Protests continue on Wall Street and around the nation calling for a vague program of reform. Polls continue to show that the effort is popular, with opinion against Big Government even stronger than feeling against Big Business. It seems that after many years we are beginning to develop the courage to make small plans once again.
At the heart of it all is 30 years of an applied theory, a history that appears to be discredited but never been properly repudiated. As we move past the dogma of Supply-Side economics there is a lot more than government taxing and spending policy to clean up. There are the banks whose turf is being occupied today, those that are beyond Too Big to Fail and well into Too Big to Understand and simply Too Big. They got that way the same way our government did – by leaving common sense and history behind.
It’s been 12 years since the big financial bubble was in the process of collapsing for the first time. Wall Street had a fabulous ride through the 1990s from “high tech” stocks that were largely retail outlets and services making use of the new connections promised by the internet and dramatic improvements in shipping. The mania simply got ahead of itself, and by 1999 was clearly taking a bit of a pause. That worried those who assumed the bubble was a desirable thing that should continue on forever.
The single guiding principle – supply side theory – told policy makers that if there was more investment money available the wonderful gains could continue forever. This time it wasn’t a matter of tax or spending policy, but keeping the party going on Wall Street. Freeing up banks, the argument went, would make even more money available for investment in the fabulous engine that created more and more wealth all the time.
Only one thing stood in the way. Since 1933 it was illegal for ordinary banks, those that took deposits and made loans, to invest in securities like stocks. Banks had to contend themselves with making loans to people and businesses with the money they made off of the interest from other loans.
That law was known as the Glass-Steagall Act, named after its two sponsors.
When it was passed in 1933, the separation of investment and ordinary banking was apparently obvious enough to not be controversial. The Great Depression was well under way and the failure of banks propelled through every Main Street in the USofA as a general failure of everything. A wall separating the two was simply a foregone conclusion – although other provisions of the act, such as deposit insurance (FDIC) took a lot more convincing.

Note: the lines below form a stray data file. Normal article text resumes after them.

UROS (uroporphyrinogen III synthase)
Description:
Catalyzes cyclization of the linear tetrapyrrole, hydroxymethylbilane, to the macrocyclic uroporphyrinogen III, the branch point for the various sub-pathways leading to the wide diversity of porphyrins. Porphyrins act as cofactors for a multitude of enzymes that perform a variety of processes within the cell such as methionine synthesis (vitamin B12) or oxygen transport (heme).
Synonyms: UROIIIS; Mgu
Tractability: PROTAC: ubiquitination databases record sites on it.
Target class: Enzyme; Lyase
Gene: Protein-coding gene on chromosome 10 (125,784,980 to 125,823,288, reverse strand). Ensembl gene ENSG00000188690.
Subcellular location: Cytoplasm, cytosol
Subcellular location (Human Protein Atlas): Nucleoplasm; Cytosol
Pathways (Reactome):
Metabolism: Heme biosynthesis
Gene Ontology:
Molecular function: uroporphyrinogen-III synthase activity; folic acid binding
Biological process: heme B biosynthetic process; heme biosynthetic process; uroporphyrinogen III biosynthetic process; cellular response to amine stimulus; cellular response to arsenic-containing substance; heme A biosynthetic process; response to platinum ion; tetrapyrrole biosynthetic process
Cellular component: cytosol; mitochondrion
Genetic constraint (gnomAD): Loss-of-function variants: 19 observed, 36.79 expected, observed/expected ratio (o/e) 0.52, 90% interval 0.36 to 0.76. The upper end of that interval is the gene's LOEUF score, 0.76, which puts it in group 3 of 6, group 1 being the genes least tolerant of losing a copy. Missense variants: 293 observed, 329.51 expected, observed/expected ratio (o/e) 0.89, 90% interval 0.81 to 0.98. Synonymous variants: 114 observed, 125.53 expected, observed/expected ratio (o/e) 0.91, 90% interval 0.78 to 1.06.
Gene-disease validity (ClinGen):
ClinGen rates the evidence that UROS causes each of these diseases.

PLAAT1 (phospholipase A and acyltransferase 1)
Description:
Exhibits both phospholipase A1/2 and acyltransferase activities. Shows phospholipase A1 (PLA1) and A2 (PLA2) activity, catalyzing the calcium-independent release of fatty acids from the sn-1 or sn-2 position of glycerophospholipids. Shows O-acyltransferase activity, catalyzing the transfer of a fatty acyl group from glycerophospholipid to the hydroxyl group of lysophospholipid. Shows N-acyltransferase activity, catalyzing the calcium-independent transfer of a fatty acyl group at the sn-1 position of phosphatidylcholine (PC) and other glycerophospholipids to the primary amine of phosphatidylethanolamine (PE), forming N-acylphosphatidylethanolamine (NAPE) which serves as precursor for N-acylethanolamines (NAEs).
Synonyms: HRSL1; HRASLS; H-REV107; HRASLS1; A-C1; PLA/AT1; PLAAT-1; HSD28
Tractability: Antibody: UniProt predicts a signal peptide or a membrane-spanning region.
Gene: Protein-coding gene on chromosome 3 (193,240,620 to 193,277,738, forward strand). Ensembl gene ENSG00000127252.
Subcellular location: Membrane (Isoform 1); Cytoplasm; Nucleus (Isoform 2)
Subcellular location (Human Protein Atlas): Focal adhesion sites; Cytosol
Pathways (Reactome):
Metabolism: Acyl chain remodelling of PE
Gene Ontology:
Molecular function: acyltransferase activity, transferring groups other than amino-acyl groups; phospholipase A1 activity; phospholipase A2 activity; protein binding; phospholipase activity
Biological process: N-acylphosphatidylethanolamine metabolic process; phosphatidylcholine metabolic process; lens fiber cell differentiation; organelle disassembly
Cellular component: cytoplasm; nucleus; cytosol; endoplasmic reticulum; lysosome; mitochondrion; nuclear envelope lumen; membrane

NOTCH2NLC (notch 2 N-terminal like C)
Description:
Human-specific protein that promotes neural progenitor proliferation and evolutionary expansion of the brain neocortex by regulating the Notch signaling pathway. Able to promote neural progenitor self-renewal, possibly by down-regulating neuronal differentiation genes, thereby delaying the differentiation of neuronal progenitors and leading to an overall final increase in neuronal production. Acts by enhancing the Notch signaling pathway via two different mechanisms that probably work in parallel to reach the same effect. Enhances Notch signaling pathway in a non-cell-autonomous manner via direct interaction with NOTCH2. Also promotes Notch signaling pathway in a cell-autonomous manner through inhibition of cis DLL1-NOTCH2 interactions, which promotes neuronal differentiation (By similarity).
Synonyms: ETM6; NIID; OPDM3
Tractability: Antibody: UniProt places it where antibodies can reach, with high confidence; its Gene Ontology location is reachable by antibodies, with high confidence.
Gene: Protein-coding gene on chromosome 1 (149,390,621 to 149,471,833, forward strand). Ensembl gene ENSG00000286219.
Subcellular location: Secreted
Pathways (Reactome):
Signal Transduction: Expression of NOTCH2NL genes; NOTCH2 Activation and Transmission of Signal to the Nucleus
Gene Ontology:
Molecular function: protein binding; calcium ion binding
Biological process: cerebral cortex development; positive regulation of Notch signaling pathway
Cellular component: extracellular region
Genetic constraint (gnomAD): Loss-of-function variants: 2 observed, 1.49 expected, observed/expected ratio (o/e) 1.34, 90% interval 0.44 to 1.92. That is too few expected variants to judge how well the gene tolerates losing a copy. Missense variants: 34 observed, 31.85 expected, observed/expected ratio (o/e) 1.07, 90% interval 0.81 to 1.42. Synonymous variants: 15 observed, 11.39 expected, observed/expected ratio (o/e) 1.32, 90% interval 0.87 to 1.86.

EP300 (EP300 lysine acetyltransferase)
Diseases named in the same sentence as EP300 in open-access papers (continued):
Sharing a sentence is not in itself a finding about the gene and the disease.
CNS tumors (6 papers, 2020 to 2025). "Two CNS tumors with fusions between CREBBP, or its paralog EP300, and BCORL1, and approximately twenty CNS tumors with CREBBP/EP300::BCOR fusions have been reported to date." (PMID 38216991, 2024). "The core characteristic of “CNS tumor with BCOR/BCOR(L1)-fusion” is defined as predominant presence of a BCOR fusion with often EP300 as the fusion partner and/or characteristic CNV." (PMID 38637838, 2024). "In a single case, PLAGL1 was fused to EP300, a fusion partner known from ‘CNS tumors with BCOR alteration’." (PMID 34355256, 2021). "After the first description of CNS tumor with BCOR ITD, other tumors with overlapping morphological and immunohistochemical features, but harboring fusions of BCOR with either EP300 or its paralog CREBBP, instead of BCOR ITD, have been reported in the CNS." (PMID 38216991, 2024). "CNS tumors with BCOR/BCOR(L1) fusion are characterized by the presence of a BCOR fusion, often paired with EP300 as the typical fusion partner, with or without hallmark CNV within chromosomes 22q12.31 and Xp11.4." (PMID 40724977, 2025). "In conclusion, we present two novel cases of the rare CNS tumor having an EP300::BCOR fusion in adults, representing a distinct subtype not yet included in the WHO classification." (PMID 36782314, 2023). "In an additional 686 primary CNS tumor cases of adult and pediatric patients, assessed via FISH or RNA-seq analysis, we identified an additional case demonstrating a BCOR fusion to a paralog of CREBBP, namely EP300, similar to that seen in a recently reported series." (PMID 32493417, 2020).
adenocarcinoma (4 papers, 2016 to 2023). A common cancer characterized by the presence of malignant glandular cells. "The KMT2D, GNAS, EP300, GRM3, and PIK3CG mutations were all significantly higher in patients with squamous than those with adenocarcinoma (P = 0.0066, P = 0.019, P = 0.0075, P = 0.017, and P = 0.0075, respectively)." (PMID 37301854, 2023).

Not so in 1999. By then, the separation seemed antique and a serious impediment to perpetual wealth. It was quietly repealed and then … something very big happened. Take a look at this chart that has been circulating around the ‘net (so I cannot give proper attribution!) showing the timelines for the creation of the largest banks – those that are truly “Too Big to Fail”:
Note that 1999 is the big turning point, the spot on the chart when many become one in quick succession. Removing the wall between ordinary banking and investment banking created a grab for small banks and other institutions that had good cash flow – money in and out that could be leveraged into short-term borrowing that in turn was put into the stock market, derivatives, other complex investment instruments.
It was only a short step from the merger mania to the channeling of mortgages – the mainstay of many ordinary banks – into mortgage backed securities. These are bonds with big cash flow behind them backed by ever-rising real estate that … well, we all know how this turned out. Removing the separation between ordinary banks and investment banks fueled the mania that kept the party going right up until 2008, despite the fact that the rest of the economy was clearly in trouble from at least 2001.
There has been a call recently to re-instate this separation, and Glass-Steagall is being talked about more openly than it probably ever has. Where its initial passage was not controversial, and its repeal also a forgone conclusion, it is now up for debate. A bill to do this has not gotten far, languishing in the US House.
What are the demands of those who are fighting Too Big in many forms? One of them must be to re-establish the provisions of Glass-Steagall – the wall between ordinary banks and investment banks. Expect to hear a lot more about this in the near future as the excessive belief in supply-side theory – more money for investment is always good – is finally repudiated as the true origin of the massive credit bubble we’ve all experienced.